“I shot a man in Reno just to watch him die” has to be one of the most chilling lines in a popular song and, whilst many have sung it, it is the dulcet tones of Johnny Cash that deliver it best.
Death comes to us all for we all have but a short time here, and during that time we will encounter death along the way; as children we lose our pets and, perhaps older relatives and then as adults our parents and those of our partners so watching someone die is a reality we have to face.
Death may be inevitable, but it is the sort of thing that you don’t want to think about too much beyond taking out an insurance policy and making a will, both sensible steps to get taken early in your adult life if you can and then you can put morbid thoughts away until circumstances bring the grim reaper into your life.
When someone nears their end the bulk of the grief is with those close to them, for however much the outgoing body may not wish to depart, they are at peace in the end. For relatives and friends watching someone die is often a tough process, made worse the longer it takes. Whilst a sudden demise is a hard shock for all, it is the way most of us would prefer to a lingering one, and to watch a loved one go from the person you have known and loved to a shell of their former glory is a much harder process, especially when they cease to recognise who you are.
For those in the business of care they see this day in and day out, but they are not close to the patient which allows the element of detachment that helps them come through it for they are professionals.
For me it has been a different experience here on the ward to watch someone else’s decline and fall. I am no stranger to death; at 13 I had seen a violent end at point blank range and a five day dead corpse (both human) and have witnessed the last moments of a handful of relatives and strangers since. I can only feel sorrow for the people close to those that have died for they have to live with their loss.
I am writing this following the demise yesterday of one of my crew here in our ward. He faded suddenly, arose like Lazarus after his wife had been called in to expect the end, but then slid into the arms of the man with the scythe within a day and a half. He had given up the fight and his end removed him from the pain and general misery that he was in, and his widow understood that for his end was a relief more than a sadness.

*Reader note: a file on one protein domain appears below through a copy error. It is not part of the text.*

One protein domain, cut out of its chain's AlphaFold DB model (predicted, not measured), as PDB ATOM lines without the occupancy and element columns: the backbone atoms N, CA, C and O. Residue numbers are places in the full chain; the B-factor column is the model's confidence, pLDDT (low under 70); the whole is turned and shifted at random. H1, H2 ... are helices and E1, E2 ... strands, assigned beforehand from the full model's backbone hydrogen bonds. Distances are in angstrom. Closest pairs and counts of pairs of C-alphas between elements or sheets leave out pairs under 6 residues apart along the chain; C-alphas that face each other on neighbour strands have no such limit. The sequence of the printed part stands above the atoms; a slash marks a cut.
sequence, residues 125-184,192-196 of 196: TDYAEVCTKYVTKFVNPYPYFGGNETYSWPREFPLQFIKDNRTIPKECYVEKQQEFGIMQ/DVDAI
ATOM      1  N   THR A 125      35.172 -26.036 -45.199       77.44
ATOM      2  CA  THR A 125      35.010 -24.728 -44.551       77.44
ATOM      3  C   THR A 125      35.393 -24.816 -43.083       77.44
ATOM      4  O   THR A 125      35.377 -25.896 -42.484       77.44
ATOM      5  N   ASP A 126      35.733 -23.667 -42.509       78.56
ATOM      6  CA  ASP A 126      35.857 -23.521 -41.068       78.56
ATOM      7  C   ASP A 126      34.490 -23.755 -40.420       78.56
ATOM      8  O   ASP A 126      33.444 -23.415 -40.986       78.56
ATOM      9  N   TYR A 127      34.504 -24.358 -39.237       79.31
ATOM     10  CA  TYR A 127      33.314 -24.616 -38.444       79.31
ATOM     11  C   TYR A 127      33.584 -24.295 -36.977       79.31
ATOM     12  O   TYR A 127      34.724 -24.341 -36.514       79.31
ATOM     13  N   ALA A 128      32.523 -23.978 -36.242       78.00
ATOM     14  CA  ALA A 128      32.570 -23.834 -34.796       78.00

He was one of the Moaners from an earlier tales in this series; a man just unhappy with all and sundry and tired of life. When he had first arrived I had talked to him a little for he had worked around aircraft and been part of campaigns that I have read of. He could have been an interesting companion on the ward had he not been so negative and (I have never subscribed to the adage of not speaking ill of the dead) often unpleasant to the doctors, nurses and his wife.
As I have said in one or two stories here it is behaviour such as he displayed that, at times, threatens my own humanity and self-control, but I look on it from a positive view that if I can be tested as much as I have been here recently and still come out in control then it is good for me.
This has been another rather dark story, but I have tried to articulate my thoughts on the basis that folks can feel very guilty about how they feel when death crosses their path. I am not a grief counsellor and have no intention to be one, but by opening up how I feel and sharing that perhaps it might help someone else realise that they are not alone if they are seeing things in the same way. We will all have to face up to it sooner or later, how we deal with it is our own choice.